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I am putting in a new garden and thinking about putting our compost pile in one corner. Will this attract harmful bugs to any degree that may interfere with the health of the plants growing nearby? Are there any other drawbacks to siting the compost heap in a vegetable garden that I should consider?

  • What are you quoting here? Sorry, I don't understand your question... – billynoah Jun 2 '17 at 4:24
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    pnuts is asking how far away will the compost pile be from the closest plants? – Robert Cartaino Jun 2 '17 at 16:14
  • the compost pile will be in the garden. distance is to be determined but at the moment the adjacent bed would be 2' - 3' away. – billynoah Jun 2 '17 at 17:45
  • I've gardened right around my compost bin and been fine. It probably depends on where you are and possibly how many food scraps you keep open in your compost bin – Philip Jun 2 '17 at 19:44
  • @Philip - I don't have a bin so it will simply be a pile with near daily contributions from the kitchen. I am in a rural area in the the midwest. – billynoah Jun 3 '17 at 2:12
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I have had compost bins in the past. I had 3 bins side-by-side just off my lawn, and filled up one, then moved to the next, and so on. Once I had all 3 bins full, the 1st was generally ready to use as compost. I also had one just off my garden, which is very useful to have it near by, much more practical for putting plant material in it from your garden. I never noticed it attracting unwanted pests. I also understand, ground up tree leaves and coffee grounds are the best for making compost.

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The compost pile will attract mice and other rodents. I have experienced this from my own backyard and these rodents will eat your vegetable plants or vegetables. Having a compost bin is a great idea but it will attract unwanted pests.

  • Isn't that a question of compost bin maintenance? We have multiple bins in operation for over a decade now and never experienced such problems [San Francisco Bay Area]. Maintenance: (1) No food scraps in the compost (2) lid on every bin (3) correct mixture of brown and green (4) keep compost moist (5) turn contents of each bin once a week (or once every two weeks when we are lazy). – njuffa Jul 3 '17 at 3:42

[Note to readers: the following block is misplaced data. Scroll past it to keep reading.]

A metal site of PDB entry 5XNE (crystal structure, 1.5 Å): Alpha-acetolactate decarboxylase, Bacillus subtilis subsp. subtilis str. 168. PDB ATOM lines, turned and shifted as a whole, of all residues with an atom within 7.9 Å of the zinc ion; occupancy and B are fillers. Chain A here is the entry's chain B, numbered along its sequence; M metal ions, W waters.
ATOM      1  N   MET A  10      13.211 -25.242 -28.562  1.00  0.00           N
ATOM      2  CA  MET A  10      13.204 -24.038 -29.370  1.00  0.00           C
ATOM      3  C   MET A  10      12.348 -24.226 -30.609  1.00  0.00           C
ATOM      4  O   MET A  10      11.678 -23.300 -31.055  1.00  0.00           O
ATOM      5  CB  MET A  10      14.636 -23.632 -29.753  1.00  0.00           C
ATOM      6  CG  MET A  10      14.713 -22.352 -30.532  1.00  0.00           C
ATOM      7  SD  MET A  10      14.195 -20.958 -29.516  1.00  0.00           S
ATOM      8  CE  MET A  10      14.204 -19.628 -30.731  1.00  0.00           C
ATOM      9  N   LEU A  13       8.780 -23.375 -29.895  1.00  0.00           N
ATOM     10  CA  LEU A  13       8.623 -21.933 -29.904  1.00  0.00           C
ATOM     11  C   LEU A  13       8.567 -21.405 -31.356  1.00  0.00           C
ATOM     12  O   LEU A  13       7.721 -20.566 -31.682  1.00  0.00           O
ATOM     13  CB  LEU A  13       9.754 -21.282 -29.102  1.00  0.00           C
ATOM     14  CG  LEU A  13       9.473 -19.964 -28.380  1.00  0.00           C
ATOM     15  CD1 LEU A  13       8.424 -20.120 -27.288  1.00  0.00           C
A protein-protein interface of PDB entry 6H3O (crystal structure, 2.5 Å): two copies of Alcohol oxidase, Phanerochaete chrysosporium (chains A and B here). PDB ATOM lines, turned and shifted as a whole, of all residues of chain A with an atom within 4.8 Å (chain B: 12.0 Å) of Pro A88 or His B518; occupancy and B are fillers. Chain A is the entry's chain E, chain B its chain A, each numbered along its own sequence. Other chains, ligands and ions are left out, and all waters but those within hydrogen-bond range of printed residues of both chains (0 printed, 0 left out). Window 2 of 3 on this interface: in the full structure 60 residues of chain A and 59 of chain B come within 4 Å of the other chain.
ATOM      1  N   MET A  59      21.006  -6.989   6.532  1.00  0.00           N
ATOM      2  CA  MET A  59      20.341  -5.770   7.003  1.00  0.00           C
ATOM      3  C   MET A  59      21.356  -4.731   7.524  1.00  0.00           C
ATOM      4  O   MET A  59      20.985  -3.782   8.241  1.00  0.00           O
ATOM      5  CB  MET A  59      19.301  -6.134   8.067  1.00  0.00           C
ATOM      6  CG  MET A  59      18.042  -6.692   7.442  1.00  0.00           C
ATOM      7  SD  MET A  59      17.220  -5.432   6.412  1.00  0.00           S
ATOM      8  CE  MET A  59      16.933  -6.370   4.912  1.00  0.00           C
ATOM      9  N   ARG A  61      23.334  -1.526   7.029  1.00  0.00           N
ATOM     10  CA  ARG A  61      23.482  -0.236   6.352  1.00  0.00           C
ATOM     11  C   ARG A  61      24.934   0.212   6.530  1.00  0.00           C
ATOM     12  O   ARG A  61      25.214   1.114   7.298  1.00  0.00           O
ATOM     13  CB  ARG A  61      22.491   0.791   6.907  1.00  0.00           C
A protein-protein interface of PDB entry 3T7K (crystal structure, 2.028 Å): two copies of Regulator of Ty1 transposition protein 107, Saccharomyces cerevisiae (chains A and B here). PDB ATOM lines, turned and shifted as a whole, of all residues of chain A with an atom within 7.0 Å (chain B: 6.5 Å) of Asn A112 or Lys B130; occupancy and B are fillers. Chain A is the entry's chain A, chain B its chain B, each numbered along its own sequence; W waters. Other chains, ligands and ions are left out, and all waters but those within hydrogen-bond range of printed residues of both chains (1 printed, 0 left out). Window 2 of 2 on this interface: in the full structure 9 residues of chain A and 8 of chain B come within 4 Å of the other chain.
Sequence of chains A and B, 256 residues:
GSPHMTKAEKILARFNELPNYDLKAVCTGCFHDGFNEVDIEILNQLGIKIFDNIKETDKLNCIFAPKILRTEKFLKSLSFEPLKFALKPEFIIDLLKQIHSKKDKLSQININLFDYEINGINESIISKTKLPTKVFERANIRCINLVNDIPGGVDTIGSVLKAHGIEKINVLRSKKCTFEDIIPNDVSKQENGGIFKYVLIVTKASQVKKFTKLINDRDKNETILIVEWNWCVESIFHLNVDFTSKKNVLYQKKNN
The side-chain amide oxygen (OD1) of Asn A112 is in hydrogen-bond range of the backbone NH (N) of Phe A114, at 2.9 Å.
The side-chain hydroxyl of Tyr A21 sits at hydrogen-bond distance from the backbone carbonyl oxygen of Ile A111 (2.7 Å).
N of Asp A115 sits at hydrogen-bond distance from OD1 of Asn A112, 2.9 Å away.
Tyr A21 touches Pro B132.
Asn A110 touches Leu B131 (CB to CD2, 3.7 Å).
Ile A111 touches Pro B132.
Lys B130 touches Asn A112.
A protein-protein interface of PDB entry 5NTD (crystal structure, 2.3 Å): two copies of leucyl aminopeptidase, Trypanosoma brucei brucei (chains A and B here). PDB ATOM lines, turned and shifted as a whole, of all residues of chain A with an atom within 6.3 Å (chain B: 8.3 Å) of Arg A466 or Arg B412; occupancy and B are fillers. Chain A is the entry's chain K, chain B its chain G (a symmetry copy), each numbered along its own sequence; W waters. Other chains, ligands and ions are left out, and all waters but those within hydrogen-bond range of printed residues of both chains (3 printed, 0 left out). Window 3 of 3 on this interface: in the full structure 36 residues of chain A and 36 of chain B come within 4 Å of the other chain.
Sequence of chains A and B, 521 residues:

• Mice are attracted to my vegetable garden and they are obviously attracted to the compost bin as well. Most compost bins have holes for aeration and mice can get in through these holes. I am doing all the things you mention except #1. I want to reduce what goes into the landfill by composting kitchen waste (not meats or cooked meals) – JStorage Jul 3 '17 at 21:24
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    Food scraps definitely have a tendency to attract mice to compost bins, especially when they are not buried. Two kitchen items we do place in our bins are used tea bags and used coffee filters including contents. The worms in our compost bins seem to love these from what I can tell when turning the compost, as I often find them in dense groups near those items. – njuffa Jul 3 '17 at 22:06
  • @njuffa does your compost pile get warm and how much water are you putting and how often? – JStorage Jul 3 '17 at 22:15
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    Enough water to keep it slightly damp. I usually turn the bin contents once a week and add water during that process, usually around two gallons per 3ft x 3ft bin. The green portion of the contents obviously provides moisture as well. I have never measured the temperature but I have noticed at times that the compost was warmer than the surrounding air during the cooler parts of the year. – njuffa Jul 3 '17 at 23:02

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